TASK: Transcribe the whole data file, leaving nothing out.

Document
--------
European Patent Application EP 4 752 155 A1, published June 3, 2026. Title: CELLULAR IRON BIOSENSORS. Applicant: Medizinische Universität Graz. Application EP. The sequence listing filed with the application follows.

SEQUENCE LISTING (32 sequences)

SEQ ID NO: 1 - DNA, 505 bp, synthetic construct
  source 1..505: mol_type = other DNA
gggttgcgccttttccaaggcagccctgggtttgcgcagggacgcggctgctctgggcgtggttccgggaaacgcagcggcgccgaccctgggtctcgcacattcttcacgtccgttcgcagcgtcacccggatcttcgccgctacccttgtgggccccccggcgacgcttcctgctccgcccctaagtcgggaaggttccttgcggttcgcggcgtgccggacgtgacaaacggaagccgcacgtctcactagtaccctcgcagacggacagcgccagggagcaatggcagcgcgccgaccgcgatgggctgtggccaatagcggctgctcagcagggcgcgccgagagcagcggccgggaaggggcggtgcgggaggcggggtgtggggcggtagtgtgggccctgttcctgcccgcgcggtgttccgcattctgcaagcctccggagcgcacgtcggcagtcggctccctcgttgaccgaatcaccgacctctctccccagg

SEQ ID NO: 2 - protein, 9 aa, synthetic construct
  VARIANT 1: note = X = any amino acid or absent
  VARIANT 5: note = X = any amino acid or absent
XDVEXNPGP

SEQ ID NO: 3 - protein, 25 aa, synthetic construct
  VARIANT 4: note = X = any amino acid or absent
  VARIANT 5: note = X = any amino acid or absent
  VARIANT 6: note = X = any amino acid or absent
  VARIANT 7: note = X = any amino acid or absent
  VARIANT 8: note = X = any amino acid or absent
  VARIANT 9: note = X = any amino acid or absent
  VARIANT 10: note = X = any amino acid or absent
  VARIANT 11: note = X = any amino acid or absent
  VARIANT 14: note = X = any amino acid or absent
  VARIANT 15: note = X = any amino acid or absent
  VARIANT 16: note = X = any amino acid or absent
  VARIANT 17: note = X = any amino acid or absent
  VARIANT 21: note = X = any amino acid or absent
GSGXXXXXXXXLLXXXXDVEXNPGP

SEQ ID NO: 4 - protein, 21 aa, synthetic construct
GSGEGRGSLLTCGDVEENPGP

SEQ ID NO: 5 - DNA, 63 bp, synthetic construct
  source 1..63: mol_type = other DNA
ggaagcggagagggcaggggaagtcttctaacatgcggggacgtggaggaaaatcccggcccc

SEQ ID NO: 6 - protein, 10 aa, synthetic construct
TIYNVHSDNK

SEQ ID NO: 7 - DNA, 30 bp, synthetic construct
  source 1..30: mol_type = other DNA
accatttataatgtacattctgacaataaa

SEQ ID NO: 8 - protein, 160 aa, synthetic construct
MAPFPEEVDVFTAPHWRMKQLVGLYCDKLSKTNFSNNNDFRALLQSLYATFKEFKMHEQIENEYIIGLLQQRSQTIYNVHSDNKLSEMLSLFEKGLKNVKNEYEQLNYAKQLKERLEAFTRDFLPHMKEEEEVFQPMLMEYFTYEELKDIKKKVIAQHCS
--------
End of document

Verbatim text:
European Patent Application EP 4 752 155 A1, published June 3, 2026. Title: CELLULAR IRON BIOSENSORS. Applicant: Medizinische Universität Graz. Application EP. The sequence listing filed with the application follows.

SEQUENCE LISTING (32 sequences)

SEQ ID NO: 1 - DNA, 505 bp, synthetic construct
  source 1..505: mol_type = other DNA
gggttgcgccttttccaaggcagccctgggtttgcgcagggacgcggctgctctgggcgtggttccgggaaacgcagcggcgccgaccctgggtctcgcacattcttcacgtccgttcgcagcgtcacccggatcttcgccgctacccttgtgggccccccggcgacgcttcctgctccgcccctaagtcgggaaggttccttgcggttcgcggcgtgccggacgtgacaaacggaagccgcacgtctcactagtaccctcgcagacggacagcgccagggagcaatggcagcgcgccgaccgcgatgggctgtggccaatagcggctgctcagcagggcgcgccgagagcagcggccgggaaggggcggtgcgggaggcggggtgtggggcggtagtgtgggccctgttcctgcccgcgcggtgttccgcattctgcaagcctccggagcgcacgtcggcagtcggctccctcgttgaccgaatcaccgacctctctccccagg

SEQ ID NO: 2 - protein, 9 aa, synthetic construct
  VARIANT 1: note = X = any amino acid or absent
  VARIANT 5: note = X = any amino acid or absent
XDVEXNPGP

SEQ ID NO: 3 - protein, 25 aa, synthetic construct
  VARIANT 4: note = X = any amino acid or absent
  VARIANT 5: note = X = any amino acid or absent
  VARIANT 6: note = X = any amino acid or absent
  VARIANT 7: note = X = any amino acid or absent
  VARIANT 8: note = X = any amino acid or absent
  VARIANT 9: note = X = any amino acid or absent
  VARIANT 10: note = X = any amino acid or absent
  VARIANT 11: note = X = any amino acid or absent
  VARIANT 14: note = X = any amino acid or absent
  VARIANT 15: note = X = any amino acid or absent
  VARIANT 16: note = X = any amino acid or absent
  VARIANT 17: note = X = any amino acid or absent
  VARIANT 21: note = X = any amino acid or absent
GSGXXXXXXXXLLXXXXDVEXNPGP

SEQ ID NO: 4 - protein, 21 aa, synthetic construct
GSGEGRGSLLTCGDVEENPGP

SEQ ID NO: 5 - DNA, 63 bp, synthetic construct
  source 1..63: mol_type = other DNA
ggaagcggagagggcaggggaagtcttctaacatgcggggacgtggaggaaaatcccggcccc

SEQ ID NO: 6 - protein, 10 aa, synthetic construct
TIYNVHSDNK

SEQ ID NO: 7 - DNA, 30 bp, synthetic construct
  source 1..30: mol_type = other DNA
accatttataatgtacattctgacaataaa

SEQ ID NO: 8 - protein, 160 aa, synthetic construct
MAPFPEEVDVFTAPHWRMKQLVGLYCDKLSKTNFSNNNDFRALLQSLYATFKEFKMHEQIENEYIIGLLQQRSQTIYNVHSDNKLSEMLSLFEKGLKNVKNEYEQLNYAKQLKERLEAFTRDFLPHMKEEEEVFQPMLMEYFTYEELKDIKKKVIAQHCS